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Smoky Hebridean Wake-up Call

Shelter Point - Echoes Of The Hebrides

92.90 / 100

Smoky & Earthy Flavours

Visual: 4.20 /5  •  Aroma: 23.40 /25  •  Taste: 37.20 /40   •  Finish: 28.10 /30

Dram Code: S36

Producer: Shelter Point

Bottler: Official Bottling

Type: Single Malt Whisky

Cask: Ex-Islay Quarter Cask Finish (Laphroaig)

Age: 5

Country: Canada

Region: British Columbia

Chill Filtered: No

Added Colour: No

ABV: 57.9%

Cask Strength: Yes

Release: 1 of 150

Price: $104.26 (at time of review)

Dram Code: S36

Producer: Shelter Point

Bottler: Official Bottling

Type: Single Malt Whisky

Cask Type: Ex-Islay Quarter Cask Finish (Laphroaig)

Age: 5

Country: Canada

Region: British Columbia

ABV: 57.9%

Cask Strength: Yes

Chill Filtered: No

Added Colour: No

Release: 1 of 150

Price: $104.26 (at time of review)

About This Single Malt Whisky

About This Dram

This is the second of our two new exclusive releases from Shelter Point – click here to read about our other special release, and how these two came about.

This whisky is something quite unique. A Canadian single malt, that is finished for 11 months (we think it was actually a year as bottling got delayed) in an ex-Laphroaig quarter cask. Matured by the ocean in a cask that retains some of that peaty Islay charm – you may find it hard to believe that this is an unpeated malt! This whisky won a bronze award at the 2020 Canadian Whisky Awards, but curiously the whisky it was originally destined to be a part (Smoke Point) of won a gold! Perhaps the panel wasn’t a fan of cask strength whisky this year?

A special thanks for this whisky goes to Shelter Point Manager Jacob Weibe – who snuck this sample into our selection without telling anyone else at the distillery. As it turns out, Distiller Leon Webb actually marked this cask as the best of their ex-Islay casks – and was reportedly quite upset when he was told he couldn’t use it in one of his single malt creations! There’s a lot of similarities between Islay and Vancouver Island. We’re both temperate damp islands on the west coast of our respective countries. We’re both known for our natural beauty, and we are both very proud of our whisky.

 

Tasting Notes

Ever smoked a blackcurrant? If you were to try, it might smell a little like this whisky. There were figs and dates to be found on the nose also – curious as it was matured solely in American Oak, and these are normally hallmarks of a sherry cask. One of the SMWS panel’s favourite tasting notes made an appearance here too – Turkish delight. Finally, there was the unmistakable smell of smoked bacon frying in the pan. Like waking up at a BnB.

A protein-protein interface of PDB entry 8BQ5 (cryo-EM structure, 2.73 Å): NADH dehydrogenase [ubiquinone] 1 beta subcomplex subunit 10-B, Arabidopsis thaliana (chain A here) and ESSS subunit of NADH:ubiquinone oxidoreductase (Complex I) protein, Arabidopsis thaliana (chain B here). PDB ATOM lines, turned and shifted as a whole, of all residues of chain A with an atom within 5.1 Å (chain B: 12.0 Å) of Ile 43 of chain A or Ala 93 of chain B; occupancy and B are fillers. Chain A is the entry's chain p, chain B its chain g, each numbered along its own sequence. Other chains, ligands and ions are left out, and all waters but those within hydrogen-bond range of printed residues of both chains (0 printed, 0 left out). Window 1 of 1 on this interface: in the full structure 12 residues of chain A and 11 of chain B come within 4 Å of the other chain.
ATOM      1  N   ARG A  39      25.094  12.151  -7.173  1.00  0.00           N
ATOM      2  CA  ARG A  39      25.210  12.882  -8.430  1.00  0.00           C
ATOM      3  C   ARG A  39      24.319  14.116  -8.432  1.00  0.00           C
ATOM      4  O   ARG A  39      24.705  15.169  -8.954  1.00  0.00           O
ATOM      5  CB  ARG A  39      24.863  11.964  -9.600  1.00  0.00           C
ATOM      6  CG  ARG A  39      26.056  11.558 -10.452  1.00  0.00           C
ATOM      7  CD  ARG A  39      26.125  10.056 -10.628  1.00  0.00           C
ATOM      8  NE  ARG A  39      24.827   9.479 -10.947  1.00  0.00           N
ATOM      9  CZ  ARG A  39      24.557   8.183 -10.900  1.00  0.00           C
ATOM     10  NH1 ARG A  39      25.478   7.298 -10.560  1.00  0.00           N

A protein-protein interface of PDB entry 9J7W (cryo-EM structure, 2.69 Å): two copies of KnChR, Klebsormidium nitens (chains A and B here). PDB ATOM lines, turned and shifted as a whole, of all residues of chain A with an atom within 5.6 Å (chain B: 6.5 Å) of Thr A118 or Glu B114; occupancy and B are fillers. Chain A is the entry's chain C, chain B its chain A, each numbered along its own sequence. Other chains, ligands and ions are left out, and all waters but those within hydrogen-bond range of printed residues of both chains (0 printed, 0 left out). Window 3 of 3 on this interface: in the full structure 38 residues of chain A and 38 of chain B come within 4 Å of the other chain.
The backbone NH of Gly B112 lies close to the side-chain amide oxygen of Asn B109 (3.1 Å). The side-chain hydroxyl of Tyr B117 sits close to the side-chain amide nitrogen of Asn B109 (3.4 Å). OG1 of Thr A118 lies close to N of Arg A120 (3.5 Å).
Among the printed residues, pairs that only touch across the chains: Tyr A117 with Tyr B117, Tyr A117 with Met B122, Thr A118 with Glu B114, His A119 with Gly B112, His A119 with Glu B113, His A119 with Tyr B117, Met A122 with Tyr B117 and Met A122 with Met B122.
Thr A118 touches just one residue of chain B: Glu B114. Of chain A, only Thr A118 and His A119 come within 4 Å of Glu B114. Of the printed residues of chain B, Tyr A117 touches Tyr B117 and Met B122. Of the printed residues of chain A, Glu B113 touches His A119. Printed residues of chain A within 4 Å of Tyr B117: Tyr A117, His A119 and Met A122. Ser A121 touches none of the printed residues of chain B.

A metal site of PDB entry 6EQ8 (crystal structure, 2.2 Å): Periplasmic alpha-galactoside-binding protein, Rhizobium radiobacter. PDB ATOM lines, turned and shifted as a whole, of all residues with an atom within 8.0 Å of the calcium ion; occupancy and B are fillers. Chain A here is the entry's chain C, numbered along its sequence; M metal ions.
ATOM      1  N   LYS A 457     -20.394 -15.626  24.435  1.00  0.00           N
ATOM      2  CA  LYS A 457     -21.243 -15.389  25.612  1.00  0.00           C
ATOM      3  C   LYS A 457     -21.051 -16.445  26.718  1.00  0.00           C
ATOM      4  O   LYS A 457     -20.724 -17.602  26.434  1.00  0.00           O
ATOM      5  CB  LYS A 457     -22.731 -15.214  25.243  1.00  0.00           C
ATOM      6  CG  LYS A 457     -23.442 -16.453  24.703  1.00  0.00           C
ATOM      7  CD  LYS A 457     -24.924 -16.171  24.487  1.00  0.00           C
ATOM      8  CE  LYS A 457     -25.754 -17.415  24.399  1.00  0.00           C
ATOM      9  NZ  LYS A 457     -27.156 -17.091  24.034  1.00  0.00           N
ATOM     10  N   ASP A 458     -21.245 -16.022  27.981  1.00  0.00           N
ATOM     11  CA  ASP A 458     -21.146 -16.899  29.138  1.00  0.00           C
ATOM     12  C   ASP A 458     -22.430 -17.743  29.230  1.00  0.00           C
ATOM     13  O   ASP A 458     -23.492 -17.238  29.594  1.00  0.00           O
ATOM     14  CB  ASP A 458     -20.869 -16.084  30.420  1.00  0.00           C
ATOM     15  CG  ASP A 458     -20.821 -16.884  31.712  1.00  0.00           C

On the palate we were struck by two things most of all. Firstly how wonderfully coastal this tasted. Salted caramels dominated the front of the palate, before giving way to deeper more complex flavours. Secondly, the smoke flavours were beautifully clean, not even a hint of ash. There was that lemon and iodine note that you get in Laphroaig, but it wasn’t in the least bit overpowering. The whisky grew more intriguing the longer it stayed in the mouth, and ended up tasting like an experimental cocktail made with limoncello, amaro and sour apple gummies.

By Adam Bradshaw on January 28, 2020

Score & flavour profile voted on by members who sampled the whisky

Recent Reviews

How We Review Whiskies

Score

Whiskies are rated by our members on the visuals (out of 5), aroma (out of 25), taste (out of 40), & finish (out of 30). With a total score out of 100.

Based on how scoring occurred for our early reviews, the following guide is given to members –

0-60 awful • 60-70 bad • 70-80 okay • 80-85 good • 85-90 great • 90-95 awesome • 95+ amazing

The individual scores are collected, and outliers are removed via the “agreeable group” statistical method to reduce bias and taste preferences (ie, people who score a peated whisky lowly because they don’t like peat). This gives us a better idea of the overall quality of the whisky in the eyes of our members.

 

Flavour Profile

Along with scoring the whisky, members are invited to choose up to three of the below flavour profiles which they think match the whisky. The profile that is most commonly chosen is then the official flavour profile for the dram.

fresh & floral
eg – blossoms, cut grass, apples, pears

fruity & spicy
eg – peach, vanilla, coconut, nutmeg

malty & dry
eg – breakfast cereal, nuts, cookies

rich & round
eg – raisins, figs, oak tannins, dates

smoky & earthy
eg – wood smoke, bacon, iodine

 

Dram Association Nickname

The nickname is usually given by the writer of the initial review and tasting notes. It is based on their tasting notes and used to refer to the whisky to keep its true identity hidden for those who enjoy blind tasting.